An interactive modelling tool to support knowledge elicitation using extreme case models

J. H.A. Guillaume, B. Fu

    Research output: Chapter in Book/Report/Conference proceedingConference contributionpeer-review

    2 Citations (Scopus)

    Abstract

    Knowledge elicitation can be a crucial aspect of modelling. When few data are available, it enables predictions to be made on the basis of expert knowledge. It also provides the opportunity for stakeholders to express their understanding of a system to help assess a model and help ensure that their point of view is accounted for. In this paper, we describe an interactive modelling tool to help express and evaluate stakeholders' knowledge about water requirements of floodplain and wetland vegetation (Figure 1). It aims to maximise the breadth of views to which the user is exposed, and minimise mandatory user input. This helps prompt the user to reflect on their knowledge and empowers them to decide what they feel confident in claiming. This is achieved by automatically generating extreme case models (with different parameter values) for the user to evaluate even before they have given any input. Visualisations of these results prompt the user to provide information that constrains the models. These constraints take the form of key concepts of knowledge about suitability, namely the bounds (e.g. ideally, river red gums require 3-8 months of flooding) and relationship between any two points (e.g. 2 months flooding is better than 1 month flooding). This tool helps to capture uncertainty in elicited knowledge by identifying constraints rather than single models and expecting knowledge to be changeable and evolving. This contrasts with approaches that develop multiple consensus solutions, within which dissenting and novel understandings might be suppressed, and approaches that elicit uncertainty as measurable probabilities or possibilities which are themselves uncertain. Although we use a habitat suitability model as an example, this method is generic and can be used in many other applications eliciting relationships among variables.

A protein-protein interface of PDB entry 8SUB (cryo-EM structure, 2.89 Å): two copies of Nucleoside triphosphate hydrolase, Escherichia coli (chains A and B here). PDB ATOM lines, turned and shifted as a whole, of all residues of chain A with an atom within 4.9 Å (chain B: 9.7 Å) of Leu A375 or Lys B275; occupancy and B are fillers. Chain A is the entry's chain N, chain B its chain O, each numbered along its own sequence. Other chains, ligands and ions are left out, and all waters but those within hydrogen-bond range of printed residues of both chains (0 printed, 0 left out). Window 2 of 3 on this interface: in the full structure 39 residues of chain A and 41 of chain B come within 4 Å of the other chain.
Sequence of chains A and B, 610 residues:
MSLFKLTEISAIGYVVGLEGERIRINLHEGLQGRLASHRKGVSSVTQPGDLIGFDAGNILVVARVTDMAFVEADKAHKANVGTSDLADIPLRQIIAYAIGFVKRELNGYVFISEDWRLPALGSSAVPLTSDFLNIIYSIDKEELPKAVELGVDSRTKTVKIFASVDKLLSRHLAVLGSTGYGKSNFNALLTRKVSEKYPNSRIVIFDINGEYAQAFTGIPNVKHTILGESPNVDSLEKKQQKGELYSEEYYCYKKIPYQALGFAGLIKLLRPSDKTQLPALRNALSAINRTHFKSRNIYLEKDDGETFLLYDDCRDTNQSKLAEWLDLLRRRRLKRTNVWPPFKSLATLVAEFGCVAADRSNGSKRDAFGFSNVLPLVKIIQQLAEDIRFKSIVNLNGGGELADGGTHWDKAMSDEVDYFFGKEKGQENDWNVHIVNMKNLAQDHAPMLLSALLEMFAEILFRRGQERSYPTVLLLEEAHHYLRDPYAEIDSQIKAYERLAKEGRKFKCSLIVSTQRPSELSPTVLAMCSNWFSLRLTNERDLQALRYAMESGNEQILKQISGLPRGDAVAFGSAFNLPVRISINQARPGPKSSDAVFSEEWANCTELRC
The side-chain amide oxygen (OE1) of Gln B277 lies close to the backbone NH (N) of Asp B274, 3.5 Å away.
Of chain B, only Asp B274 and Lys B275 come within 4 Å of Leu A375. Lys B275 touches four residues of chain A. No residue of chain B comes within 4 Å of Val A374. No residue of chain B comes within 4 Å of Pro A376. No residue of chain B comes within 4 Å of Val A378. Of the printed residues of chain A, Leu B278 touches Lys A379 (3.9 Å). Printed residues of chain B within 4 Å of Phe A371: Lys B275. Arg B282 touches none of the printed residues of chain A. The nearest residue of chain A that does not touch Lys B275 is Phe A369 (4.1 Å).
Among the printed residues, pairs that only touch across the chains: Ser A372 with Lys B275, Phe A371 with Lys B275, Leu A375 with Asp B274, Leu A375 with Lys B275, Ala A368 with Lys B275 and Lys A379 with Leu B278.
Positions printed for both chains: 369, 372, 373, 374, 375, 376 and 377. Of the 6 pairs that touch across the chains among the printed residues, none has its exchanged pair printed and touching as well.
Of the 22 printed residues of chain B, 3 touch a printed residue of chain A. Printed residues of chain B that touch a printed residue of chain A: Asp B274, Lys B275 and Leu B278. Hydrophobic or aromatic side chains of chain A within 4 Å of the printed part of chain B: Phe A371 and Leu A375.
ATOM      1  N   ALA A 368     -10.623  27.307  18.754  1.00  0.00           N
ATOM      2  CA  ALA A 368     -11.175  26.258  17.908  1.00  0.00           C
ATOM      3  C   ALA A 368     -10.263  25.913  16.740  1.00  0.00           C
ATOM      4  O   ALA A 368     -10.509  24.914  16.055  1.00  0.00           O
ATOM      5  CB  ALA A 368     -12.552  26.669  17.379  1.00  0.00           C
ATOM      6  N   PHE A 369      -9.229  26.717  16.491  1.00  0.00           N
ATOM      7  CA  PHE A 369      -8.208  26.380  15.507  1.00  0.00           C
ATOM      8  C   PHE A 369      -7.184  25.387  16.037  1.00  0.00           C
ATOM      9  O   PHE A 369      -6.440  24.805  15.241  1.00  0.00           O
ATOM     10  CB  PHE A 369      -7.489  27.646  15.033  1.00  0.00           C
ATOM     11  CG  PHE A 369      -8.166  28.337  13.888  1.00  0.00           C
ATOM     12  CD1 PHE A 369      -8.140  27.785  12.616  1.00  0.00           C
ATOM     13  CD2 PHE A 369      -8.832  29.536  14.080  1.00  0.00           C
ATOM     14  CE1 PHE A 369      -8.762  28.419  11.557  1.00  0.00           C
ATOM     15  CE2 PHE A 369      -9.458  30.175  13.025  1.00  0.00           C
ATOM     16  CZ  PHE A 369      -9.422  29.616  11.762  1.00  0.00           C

Original languageEnglish
    Title of host publicationProceedings - 20th International Congress on Modelling and Simulation, MODSIM 2013
    EditorsJulia Piantadosi, Robert Anderssen, John Boland
    PublisherModelling and Simulation Society of Australia and New Zealand Inc (MSSANZ)
    Pages2138-2144
    Number of pages7
    ISBN (Electronic)9780987214331
    Publication statusPublished - 2013
    Event20th International Congress on Modelling and Simulation - Adapting to Change: The Multiple Roles of Modelling, MODSIM 2013 - Held jointly with the 22nd National Conference of the Australian Society for Operations Research, ASOR 2013 and the DSTO led Defence Operations Research Symposium, DORS 2013 - Adelaide, Australia
    Duration: 1 Dec 20136 Dec 2013

    Publication series

    NameProceedings - 20th International Congress on Modelling and Simulation, MODSIM 2013

    Conference

    Conference20th International Congress on Modelling and Simulation - Adapting to Change: The Multiple Roles of Modelling, MODSIM 2013 - Held jointly with the 22nd National Conference of the Australian Society for Operations Research, ASOR 2013 and the DSTO led Defence Operations Research Symposium, DORS 2013
    Country/TerritoryAustralia
    CityAdelaide
    Period1/12/136/12/13

    Fingerprint

    Dive into the research topics of 'An interactive modelling tool to support knowledge elicitation using extreme case models'. Together they form a unique fingerprint.

    Cite this